Thursday, 3 June 2021
Ceisteanna Eile - Other Questions
Flexible Work Practices
14. To ask the Minister for Enterprise, Trade and Employment the progress on the moves to ensure the option of remote working post-Covid-19; the details of his work with remote working hubs to enable greater flexibility in work; and if he will make a statement on the matter. [30106/21]
106. To ask the Minister for Enterprise, Trade and Employment the progress being made by his Department to ensure that remote working remains a viable option for employees when Covid-19 restrictions are lifted; and if he will make a statement on the matter. [29904/21]
As we see light now at the end of the post-pandemic tunnel, we have all learned different ways of working. Will the Tánaiste update the House on progress to secure remote working for the future or the option of partial remote working for employees for the future? What steps have been taken to try to advance remote working hubs around the country? There is a big opportunity in my town of Dún Laoghaire in this regard and I am very interested to hear the Tánaiste's progress on this so far.
I propose to take Questions Nos. 14, 51 and 106 together.
I thank Deputy Carroll MacNeill for raising the important issue of remote working and the move towards a blended working model post pandemic. As I have said previously, I believe the pandemic has changed the world of work forever. Many of us will return to work but videoconferences will be more common and travelling for work much less so. While some people will work full time from the office or from home, many of us will be blended workers, working sometimes from the office and other times from home, or perhaps from a hub or on the go.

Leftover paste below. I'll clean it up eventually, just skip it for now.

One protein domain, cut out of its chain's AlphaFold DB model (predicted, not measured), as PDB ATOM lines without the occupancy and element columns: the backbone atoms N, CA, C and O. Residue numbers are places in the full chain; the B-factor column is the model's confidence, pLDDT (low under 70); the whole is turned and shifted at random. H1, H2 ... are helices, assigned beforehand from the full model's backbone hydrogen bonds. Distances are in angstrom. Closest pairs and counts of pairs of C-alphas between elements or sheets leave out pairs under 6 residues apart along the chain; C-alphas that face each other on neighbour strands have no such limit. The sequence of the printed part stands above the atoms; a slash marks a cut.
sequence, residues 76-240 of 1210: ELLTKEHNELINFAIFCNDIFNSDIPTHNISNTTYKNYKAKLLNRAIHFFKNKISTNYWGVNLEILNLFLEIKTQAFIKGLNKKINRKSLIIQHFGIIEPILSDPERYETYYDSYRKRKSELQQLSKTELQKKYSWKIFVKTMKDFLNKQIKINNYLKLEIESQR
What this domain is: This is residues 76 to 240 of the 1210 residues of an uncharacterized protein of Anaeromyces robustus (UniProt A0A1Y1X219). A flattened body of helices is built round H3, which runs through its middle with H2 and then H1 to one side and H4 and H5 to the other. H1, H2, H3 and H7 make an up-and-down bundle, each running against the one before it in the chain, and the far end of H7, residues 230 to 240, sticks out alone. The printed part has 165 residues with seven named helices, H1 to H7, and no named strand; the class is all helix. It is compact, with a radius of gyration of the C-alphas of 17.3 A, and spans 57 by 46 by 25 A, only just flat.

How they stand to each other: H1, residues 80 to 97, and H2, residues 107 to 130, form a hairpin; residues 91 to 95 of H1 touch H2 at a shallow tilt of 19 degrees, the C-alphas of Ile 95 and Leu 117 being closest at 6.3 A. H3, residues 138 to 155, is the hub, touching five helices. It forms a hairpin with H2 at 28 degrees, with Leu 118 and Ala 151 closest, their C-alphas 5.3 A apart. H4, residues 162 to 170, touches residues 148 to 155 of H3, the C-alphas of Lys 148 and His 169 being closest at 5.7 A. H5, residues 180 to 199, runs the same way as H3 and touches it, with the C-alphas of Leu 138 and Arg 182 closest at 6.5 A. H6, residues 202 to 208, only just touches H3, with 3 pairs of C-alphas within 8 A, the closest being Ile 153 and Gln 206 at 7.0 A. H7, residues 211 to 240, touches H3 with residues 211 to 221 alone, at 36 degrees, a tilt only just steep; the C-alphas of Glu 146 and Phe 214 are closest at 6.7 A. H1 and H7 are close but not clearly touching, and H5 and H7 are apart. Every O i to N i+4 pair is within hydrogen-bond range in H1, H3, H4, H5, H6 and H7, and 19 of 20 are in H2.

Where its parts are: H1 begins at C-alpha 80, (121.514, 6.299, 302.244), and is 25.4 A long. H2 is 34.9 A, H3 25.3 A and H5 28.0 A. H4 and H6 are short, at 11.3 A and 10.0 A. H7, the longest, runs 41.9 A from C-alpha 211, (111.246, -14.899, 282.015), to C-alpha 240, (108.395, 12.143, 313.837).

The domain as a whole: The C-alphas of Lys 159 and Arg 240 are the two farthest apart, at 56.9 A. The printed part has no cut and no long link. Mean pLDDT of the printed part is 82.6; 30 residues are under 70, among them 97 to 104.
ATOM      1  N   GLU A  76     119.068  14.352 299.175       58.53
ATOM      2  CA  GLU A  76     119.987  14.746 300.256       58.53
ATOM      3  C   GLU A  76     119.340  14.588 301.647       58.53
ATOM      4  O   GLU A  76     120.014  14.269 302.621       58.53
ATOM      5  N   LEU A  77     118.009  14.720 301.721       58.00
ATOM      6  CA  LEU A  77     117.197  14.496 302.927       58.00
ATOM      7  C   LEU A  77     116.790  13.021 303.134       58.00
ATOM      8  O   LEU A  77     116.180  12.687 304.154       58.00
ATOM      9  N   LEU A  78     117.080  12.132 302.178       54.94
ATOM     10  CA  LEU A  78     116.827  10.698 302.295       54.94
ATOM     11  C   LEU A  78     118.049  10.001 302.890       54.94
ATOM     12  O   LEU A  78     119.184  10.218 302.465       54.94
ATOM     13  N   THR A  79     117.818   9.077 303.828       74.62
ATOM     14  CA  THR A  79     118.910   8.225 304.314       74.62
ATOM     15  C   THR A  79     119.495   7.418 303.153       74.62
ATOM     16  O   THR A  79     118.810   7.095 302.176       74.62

The remote working strategy, which I published in January, aims to ensure that remote work is a permanent feature in the Irish workplace of the future in a way that maximises economic, social and environmental benefits. Among the main actions we will take are mandating that home and remote work should be the norm for 20% of public sector employment; reviewing the treatment of remote working for the purposes of tax and expenditure in the next budget; mapping and investing in a network of remote working hubs across Ireland; legislating for the right to request remote working; developing a code of practice for the right to disconnect; and doing what we can to accelerate the provision of high-speed broadband to all parts of Ireland. My Department is leading on the implementation of the strategy.